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About 70 percent of people in the age group 18-30 will consider meeting their date only once they are vaccinated. Pixabay

Amid the second and more lethal wave of Coronavirus in India, an increasing number of people prefer to date only those who are vaccinated, reveals a survey. The results of the survey, led by the online dating app QuackQuack, showed that people are more likely to talk to someone who is pro-vaccine compared to anti-vaxxers. About 70 percent of people in the age group 18-30 will consider meeting their date only once they are vaccinated, and eight out of 10 people aged 31 and above feel that inoculation is a prerequisite for their date.

On the other hand, 30 percent of people in the age group 18-30 would not necessarily consider vaccination and would take other safety precautions while meeting, the study showed. About 80 percent of women and 70 percent of men want their date to be vaccinated and if someone is an anti-vaccinator, then chances of them getting rejected are high. Only 25 percent of men and women were found open to the idea of meeting anti-vaccinators.

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“The survey has given us some very important insights into how people are not being negligent about the prevailing crisis and are strictly abiding by the health protocols issued for everybody’s wellbeing. Conversations have now moved from ‘lockdown’, ‘Covid’, ‘masks’, social distancing’ to ‘vaccination’ and the greater fear about the second wave’,” said Ravi Mittal, Founder & CEO, QuackQuack, in a statement on Wednesday.

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“It has rather become essential to disclose that you have been vaccinated because otherwise there are very slim chances of finding a match. Therefore, vaccination has become an added quality for a person to be liked and chosen. “Also, as we put our users’ safety over anything, we have provided links to a collective page to our users when they log in to our website. Hence, we are doing our bit in ensuring that our users are safe while they look for love,” Mittal added. (IANS/JC)



Narakasura's death is celebrated as 'Naraka Chaturdashi' popularly known as Choti Diwali

Diwali is arguably one of the most auspicious and celebrated holidays in South Asia. It is celebrated over the span of five days, where the third is considered most important and known as Diwali. During Diwali people come together to light, lamps, and diyas, savour sweet delicacies and pray to the lord. The day has various origin stories with the main them being the victory of good over evil. While the North celebrates the return of Lord Rama and Devi Sita to Ayodhya, the South rejoices in the victory of Lord Krishna and his consort Satyabhama over evil Narakasura.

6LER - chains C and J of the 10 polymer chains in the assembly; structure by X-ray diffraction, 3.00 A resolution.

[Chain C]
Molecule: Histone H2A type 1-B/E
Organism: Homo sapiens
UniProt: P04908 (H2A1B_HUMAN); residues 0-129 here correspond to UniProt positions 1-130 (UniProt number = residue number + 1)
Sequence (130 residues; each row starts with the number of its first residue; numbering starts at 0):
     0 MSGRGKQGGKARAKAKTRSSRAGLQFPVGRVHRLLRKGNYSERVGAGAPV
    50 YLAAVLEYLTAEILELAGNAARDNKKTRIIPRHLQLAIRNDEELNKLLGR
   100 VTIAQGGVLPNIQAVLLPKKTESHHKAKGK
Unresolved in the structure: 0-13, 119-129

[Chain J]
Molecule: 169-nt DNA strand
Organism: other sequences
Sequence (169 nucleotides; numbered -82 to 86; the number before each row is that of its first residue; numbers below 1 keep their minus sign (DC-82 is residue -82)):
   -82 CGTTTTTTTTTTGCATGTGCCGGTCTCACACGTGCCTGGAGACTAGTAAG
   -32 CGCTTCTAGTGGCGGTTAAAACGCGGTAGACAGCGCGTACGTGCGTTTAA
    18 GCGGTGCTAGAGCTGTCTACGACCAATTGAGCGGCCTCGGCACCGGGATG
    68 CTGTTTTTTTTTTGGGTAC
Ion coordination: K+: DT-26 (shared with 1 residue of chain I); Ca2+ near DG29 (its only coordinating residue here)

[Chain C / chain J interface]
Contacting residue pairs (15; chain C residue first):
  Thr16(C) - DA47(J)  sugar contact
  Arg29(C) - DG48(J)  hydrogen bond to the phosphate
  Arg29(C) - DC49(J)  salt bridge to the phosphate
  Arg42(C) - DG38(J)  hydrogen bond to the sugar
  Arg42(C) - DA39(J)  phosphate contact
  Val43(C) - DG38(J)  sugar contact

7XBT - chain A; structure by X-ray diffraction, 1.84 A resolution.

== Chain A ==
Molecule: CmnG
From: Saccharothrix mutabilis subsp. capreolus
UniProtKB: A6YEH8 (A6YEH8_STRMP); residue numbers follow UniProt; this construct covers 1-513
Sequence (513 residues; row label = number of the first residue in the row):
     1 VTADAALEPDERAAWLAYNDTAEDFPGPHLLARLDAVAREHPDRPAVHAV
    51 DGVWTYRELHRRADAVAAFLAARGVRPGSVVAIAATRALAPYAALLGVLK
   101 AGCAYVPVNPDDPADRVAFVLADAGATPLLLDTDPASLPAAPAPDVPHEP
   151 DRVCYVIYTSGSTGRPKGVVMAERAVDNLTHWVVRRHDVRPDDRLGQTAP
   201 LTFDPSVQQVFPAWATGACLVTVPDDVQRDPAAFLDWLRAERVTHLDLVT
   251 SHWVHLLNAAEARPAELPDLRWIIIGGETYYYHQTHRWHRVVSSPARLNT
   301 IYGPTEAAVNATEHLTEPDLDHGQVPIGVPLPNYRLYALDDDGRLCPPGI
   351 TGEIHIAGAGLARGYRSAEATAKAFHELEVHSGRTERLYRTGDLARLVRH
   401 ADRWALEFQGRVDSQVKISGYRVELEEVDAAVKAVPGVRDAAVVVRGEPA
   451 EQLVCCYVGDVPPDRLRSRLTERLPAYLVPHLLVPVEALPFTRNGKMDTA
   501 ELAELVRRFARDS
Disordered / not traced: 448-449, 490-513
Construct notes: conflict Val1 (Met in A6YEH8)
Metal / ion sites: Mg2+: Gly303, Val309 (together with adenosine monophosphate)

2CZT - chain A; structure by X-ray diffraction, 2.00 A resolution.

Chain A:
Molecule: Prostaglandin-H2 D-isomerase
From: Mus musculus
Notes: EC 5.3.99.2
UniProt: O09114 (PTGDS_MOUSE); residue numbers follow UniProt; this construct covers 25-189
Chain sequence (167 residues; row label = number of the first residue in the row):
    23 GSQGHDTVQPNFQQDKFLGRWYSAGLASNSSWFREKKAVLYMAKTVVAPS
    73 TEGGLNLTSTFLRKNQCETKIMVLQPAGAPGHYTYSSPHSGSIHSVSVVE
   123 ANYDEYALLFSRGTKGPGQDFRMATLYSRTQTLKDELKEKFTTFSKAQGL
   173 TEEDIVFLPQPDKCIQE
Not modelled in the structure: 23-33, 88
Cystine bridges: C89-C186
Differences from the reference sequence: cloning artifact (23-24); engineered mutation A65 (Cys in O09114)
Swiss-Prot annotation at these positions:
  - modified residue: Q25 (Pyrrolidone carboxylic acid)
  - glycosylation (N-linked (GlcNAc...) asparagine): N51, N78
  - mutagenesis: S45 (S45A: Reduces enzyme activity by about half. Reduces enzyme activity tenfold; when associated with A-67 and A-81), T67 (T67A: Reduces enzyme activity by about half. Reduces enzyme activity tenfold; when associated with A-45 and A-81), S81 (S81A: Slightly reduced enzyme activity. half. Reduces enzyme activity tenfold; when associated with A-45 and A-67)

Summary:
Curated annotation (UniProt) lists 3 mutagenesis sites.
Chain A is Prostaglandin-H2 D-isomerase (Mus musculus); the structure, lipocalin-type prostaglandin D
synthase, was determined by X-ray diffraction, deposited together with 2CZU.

Narakasura- The great mythical demon King

Naraka or Narakasur was the son of Bhudevi (Goddess Earth) and fathered either by the Varaha incarnation of Vishnu or Hiranyaksha. He grew to be a powerful demon king and became the legendary progenitor of all three dynasties of Pragjyotisha-Kamarupa, and the founding ruler of the legendary Bhauma dynasty of Pragjyotisha.

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Safety-pins with charms

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The safety pin was invented at a time when brooches existed. They were used by the Greeks and Romans quite extensively. A man named Walter Hunt picked up a piece of brass and coiled it into the safety pin we know today. He did it just to pay off his debt. He even sold the patent rights of this seemingly insignificant invention just so that his debtors would leave him alone.

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Sesame oil bath is also called ennai kuliyal in Tamil

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Just before the main festival, the family bathes in sesame oil. This tradition is called 'yellu yennai snaana' in Kannada, or 'ennai kuliyal' in Tamil, which translates to 'sesame oil bath'. The eldest member of the family applies three drops of heated oil on each member's head. They must massage this oil into their hair and body. The oil is allowed to soak in for a while, anywhere between twenty minutes to an hour. After this, they must wash with warm water before sunrise.

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